How CouchSurfing should use that new $15 million

couchsurfing graphicYesterday, the hospitality-exchange network CouchSurfing announced that it has raised $15 million in funding, an impressive amount for a niche travel site devoted to pairing local hosts with visitors from around the world — for free. But along with the money, the company announced it wants to transform CouchSurfing into a more than a utilitarian connect-and-book website: It wants to become a travel social network.

According to a note announcing the funding, there are two things on the CouchSurfing agenda:

1. The CouchSurfing website, as it currently exists, needs a lot of help. It’s unstable and not very easy to use.

2. CouchSurfing is amazing because it’s free and based on generosity.

This new round of funding gives us the opportunity to deal with the first reality without messing around with the second, and for that we are extremely pleased. Our priority is to make sure that we’re serving the community as best we can. And we now have enough money in the bank that we can give that our full attention.

Before there was Airbnb, before there was Zipcar, before the travel and commute industry was turned on its head by the sharing economy and relatively recent tech startup scene boom, there was CouchSurfing. The company started in 2004, a veritable lifetime ago by startup standards, and during that time it has managed to amass an incredibly loyal, passionate, and active userbase while simultaneously surviving the onslaught of sharing economy startups who have followed after.

CouchSurfing had pinpointed the sharing economy movement before there was a sharing economy movement, and it has thrived since.

Of course, along with all the praise, there’s some criticism to be heaped as well; namely that CouchSurfing’s platform needs some serious fine tuning. The team readily admits there is room for improvement.

“…We’re focusing all our energy on making a website that’s a more sustainable home for our community: one that works reliably, and easily. It’s going to be a big project, and one that will take us a lot of time, but we’re now in a position where we can take that time and do it right.”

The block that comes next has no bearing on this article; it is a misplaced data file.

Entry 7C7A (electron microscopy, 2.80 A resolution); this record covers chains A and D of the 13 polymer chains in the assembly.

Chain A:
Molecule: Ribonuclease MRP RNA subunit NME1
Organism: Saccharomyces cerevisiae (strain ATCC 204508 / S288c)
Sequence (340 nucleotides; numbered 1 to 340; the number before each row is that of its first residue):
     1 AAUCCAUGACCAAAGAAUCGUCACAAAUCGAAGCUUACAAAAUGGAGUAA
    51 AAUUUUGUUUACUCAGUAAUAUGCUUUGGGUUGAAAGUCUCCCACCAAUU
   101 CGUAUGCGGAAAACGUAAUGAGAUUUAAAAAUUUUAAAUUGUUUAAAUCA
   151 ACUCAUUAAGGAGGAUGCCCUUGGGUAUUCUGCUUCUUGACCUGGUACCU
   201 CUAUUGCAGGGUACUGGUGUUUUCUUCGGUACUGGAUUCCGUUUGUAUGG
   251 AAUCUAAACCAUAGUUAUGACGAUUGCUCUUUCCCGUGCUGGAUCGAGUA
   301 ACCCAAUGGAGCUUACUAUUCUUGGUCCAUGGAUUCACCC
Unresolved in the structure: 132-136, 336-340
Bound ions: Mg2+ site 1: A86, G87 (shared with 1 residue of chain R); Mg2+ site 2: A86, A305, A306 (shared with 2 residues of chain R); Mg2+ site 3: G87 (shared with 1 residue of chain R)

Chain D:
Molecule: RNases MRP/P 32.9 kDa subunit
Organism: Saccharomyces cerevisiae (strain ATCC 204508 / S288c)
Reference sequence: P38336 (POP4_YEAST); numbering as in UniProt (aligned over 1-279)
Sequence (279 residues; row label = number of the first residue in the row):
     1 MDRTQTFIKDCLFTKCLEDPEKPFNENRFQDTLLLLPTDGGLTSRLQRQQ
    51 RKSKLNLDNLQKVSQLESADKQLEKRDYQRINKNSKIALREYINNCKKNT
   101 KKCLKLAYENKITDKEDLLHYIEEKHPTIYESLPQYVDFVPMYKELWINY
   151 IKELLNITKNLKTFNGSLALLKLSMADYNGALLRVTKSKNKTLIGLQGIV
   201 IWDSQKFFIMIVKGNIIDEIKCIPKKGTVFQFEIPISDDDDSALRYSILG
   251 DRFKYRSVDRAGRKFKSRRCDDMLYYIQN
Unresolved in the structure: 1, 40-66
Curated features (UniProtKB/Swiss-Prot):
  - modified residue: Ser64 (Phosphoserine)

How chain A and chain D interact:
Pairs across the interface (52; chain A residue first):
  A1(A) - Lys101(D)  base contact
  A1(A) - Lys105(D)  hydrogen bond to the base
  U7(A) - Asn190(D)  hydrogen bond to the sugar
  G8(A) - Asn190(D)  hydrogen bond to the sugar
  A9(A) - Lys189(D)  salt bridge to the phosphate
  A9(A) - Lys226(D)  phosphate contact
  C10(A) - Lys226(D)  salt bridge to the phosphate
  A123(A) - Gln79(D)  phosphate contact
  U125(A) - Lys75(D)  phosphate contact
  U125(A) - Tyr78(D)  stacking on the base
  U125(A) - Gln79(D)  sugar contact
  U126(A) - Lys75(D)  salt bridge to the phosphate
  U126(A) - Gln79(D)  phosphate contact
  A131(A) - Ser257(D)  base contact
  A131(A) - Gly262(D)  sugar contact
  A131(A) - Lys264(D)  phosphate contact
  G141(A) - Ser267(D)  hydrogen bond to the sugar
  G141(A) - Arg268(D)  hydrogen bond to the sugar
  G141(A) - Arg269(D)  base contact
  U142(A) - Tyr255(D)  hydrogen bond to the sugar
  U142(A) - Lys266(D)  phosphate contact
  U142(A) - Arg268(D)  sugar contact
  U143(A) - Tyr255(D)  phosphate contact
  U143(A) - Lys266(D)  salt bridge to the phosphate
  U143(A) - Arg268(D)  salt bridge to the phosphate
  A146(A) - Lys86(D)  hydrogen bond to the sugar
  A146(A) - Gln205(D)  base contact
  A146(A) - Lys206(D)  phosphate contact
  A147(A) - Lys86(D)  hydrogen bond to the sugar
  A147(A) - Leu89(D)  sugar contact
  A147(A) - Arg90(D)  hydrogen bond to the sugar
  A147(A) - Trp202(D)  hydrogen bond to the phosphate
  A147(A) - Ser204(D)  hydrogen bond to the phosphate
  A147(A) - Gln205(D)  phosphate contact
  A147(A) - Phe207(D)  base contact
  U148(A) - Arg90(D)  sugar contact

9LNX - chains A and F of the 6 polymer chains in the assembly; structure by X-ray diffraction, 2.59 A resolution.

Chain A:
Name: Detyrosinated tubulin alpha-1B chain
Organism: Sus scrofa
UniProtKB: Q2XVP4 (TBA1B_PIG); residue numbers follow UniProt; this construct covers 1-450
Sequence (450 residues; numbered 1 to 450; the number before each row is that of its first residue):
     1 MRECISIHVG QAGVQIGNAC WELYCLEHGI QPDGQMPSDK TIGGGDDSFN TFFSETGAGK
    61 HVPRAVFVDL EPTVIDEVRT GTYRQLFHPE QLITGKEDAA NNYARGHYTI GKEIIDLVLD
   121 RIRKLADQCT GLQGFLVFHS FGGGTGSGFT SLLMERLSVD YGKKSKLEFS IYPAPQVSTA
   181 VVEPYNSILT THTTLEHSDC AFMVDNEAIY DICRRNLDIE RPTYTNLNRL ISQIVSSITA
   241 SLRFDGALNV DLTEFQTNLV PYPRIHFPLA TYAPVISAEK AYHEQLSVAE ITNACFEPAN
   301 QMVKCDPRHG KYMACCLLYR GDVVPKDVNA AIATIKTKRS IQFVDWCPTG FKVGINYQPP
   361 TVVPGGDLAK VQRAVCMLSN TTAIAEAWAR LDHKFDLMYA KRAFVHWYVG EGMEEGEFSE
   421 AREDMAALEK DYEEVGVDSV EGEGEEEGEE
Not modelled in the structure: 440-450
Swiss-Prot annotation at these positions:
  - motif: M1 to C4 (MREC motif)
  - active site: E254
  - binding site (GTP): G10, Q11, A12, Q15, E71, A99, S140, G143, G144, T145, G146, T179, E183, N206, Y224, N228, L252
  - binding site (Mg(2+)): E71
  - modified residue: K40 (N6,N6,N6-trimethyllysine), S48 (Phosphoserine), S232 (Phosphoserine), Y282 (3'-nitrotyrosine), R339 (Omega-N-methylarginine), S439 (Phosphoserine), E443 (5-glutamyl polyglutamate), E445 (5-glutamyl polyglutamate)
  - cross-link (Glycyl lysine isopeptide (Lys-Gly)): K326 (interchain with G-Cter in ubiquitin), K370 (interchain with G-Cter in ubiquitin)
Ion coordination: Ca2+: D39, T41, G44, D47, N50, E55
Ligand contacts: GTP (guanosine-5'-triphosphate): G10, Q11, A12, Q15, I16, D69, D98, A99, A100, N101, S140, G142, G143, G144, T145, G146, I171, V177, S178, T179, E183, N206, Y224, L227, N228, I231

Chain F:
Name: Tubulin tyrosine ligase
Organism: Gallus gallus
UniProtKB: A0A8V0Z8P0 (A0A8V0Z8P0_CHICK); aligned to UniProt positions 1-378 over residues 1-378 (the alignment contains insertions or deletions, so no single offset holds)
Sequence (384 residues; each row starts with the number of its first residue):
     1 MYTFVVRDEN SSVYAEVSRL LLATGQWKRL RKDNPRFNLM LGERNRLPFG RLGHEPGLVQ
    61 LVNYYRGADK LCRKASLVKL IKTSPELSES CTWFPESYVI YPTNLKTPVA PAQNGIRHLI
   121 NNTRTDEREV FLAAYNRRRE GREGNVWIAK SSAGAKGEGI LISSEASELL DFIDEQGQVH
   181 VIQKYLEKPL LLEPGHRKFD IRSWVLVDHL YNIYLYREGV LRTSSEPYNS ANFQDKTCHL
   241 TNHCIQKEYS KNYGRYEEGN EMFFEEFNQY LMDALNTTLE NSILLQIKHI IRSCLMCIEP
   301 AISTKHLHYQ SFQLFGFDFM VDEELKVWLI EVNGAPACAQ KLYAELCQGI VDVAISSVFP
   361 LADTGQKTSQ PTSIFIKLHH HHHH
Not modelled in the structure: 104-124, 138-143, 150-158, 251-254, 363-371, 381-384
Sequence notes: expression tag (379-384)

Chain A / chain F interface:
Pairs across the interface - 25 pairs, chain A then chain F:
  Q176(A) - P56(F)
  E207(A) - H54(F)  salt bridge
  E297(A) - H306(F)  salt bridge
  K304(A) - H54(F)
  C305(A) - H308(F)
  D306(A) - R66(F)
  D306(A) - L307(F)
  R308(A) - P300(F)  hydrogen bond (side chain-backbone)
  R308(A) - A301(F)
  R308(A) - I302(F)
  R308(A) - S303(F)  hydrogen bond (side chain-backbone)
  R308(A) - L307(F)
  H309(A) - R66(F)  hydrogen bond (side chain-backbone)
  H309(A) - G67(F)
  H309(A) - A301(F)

So with the new money and focused attitude, there are a few things CouchSurfing needs to do to be taken seriously as a big social network contender.

Better profile creation

If there’s one thing I hate when filling out social profiles, it’s a blank paragraph box. Give me boxes to check, or personality-focused question, or pointed requests — like what’s your favorite book, movie, are you a loud or a quiet person, etc. The giant blank box asking me to describe myself is intimidating, and how people fill it out won’t be consistent.


Smoother sign up

Right now, it’s sort of slow and buggy. It took me a few times to get CouchSurfing to connect with my Facebook, and then getting through all the required account sign up nearly lost my interest.


As much as I don’t want to say it, I have to. When it comes to design and format, CouchSurfing could stand to take a page out of Airbnb’s book. The latter site has made looks a priority, even enlisting professional photographers to take pictures of hosting accommodations, and it has paid off.

Couchsurfing very much errs on the side of Craigslist when it comes to accompanying images, and big, high-res visuals go a long way. Any social network worth its salt right now has noticed that photo-sharing has hit in a big way, and CouchSurfing would be wise to implement some of this.


There’s nothing much to explain here, except that CouchSurfing’s mobile apps could use a significant upgrade.


Of course the complications come in when you talk about CouchSurfing’s original users, who are wary about what all this means for their beloved platform. Just browsing over the first few comments on the CouchSurfing blog post shows that there’s plenty of worry about what this all means for the site. But in a quest for bigger things, the company might have to convince them to embrace the change.

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